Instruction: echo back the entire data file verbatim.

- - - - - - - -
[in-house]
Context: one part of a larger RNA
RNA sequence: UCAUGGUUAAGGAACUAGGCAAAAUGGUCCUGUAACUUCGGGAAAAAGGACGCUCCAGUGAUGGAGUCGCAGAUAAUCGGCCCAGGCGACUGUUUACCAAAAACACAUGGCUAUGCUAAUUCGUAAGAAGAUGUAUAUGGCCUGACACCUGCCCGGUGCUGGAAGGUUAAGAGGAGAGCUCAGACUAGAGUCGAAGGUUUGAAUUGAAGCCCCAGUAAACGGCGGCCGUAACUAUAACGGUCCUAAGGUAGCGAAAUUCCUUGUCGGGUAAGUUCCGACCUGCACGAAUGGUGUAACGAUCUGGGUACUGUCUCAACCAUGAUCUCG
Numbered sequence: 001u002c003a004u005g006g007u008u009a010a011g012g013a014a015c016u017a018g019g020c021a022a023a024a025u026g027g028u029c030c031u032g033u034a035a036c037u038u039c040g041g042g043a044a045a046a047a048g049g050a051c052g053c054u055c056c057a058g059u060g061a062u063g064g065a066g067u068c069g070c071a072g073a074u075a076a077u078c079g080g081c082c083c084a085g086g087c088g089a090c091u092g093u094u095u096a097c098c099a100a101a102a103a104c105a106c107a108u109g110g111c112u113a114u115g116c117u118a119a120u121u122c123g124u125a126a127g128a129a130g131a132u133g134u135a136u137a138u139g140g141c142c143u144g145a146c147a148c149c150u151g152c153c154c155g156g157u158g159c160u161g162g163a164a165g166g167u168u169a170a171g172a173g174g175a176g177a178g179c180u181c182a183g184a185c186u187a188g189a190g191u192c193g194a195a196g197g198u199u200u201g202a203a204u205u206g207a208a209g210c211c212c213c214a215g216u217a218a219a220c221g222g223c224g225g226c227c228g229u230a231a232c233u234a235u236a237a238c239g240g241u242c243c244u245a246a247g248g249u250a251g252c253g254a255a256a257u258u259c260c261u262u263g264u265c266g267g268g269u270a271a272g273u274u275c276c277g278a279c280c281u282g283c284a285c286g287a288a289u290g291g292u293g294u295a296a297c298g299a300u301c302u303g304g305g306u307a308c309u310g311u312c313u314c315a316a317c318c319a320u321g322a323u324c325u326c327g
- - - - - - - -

[in-house]
Context: one part of a larger RNA
RNA sequence: UCAUGGUUAAGGAACUAGGCAAAAUGGUCCUGUAACUUCGGGAAAAAGGACGCUCCAGUGAUGGAGUCGCAGAUAAUCGGCCCAGGCGACUGUUUACCAAAAACACAUGGCUAUGCUAAUUCGUAAGAAGAUGUAUAUGGCCUGACACCUGCCCGGUGCUGGAAGGUUAAGAGGAGAGCUCAGACUAGAGUCGAAGGUUUGAAUUGAAGCCCCAGUAAACGGCGGCCGUAACUAUAACGGUCCUAAGGUAGCGAAAUUCCUUGUCGGGUAAGUUCCGACCUGCACGAAUGGUGUAACGAUCUGGGUACUGUCUCAACCAUGAUCUCG
Numbered sequence: 001u002c003a004u005g006g007u008u009a010a011g012g013a014a015c016u017a018g019g020c021a022a023a024a025u026g027g028u029c030c031u032g033u034a035a036c037u038u039c040g041g042g043a044a045a046a047a048g049g050a051c052g053c054u055c056c057a058g059u060g061a062u063g064g065a066g067u068c069g070c071a072g073a074u075a076a077u078c079g080g081c082c083c084a085g086g087c088g089a090c091u092g093u094u095u096a097c098c099a100a101a102a103a104c105a106c107a108u109g110g111c112u113a114u115g116c117u118a119a120u121u122c123g124u125a126a127g128a129a130g131a132u133g134u135a136u137a138u139g140g141c142c143u144g145a146c147a148c149c150u151g152c153c154c155g156g157u158g159c160u161g162g163a164a165g166g167u168u169a170a171g172a173g174g175a176g177a178g179c180u181c182a183g184a185c186u187a188g189a190g191u192c193g194a195a196g197g198u199u200u201g202a203a204u205u206g207a208a209g210c211c212c213c214a215g216u217a218a219a220c221g222g223c224g225g226c227c228g229u230a231a232c233u234a235u236a237a238c239g240g241u242c243c244u245a246a247g248g249u250a251g252c253g254a255a256a257u258u259c260c261u262u263g264u265c266g267g268g269u270a271a272g273u274u275c276c277g278a279c280c281u282g283c284a285c286g287a288a289u290g291g292u293g294u295a296a297c298g299a300u301c302u303g304g305g306u307a308c309u310g311u312c313u314c315a316a317c318c319a320u321g322a323u324c325u326c327g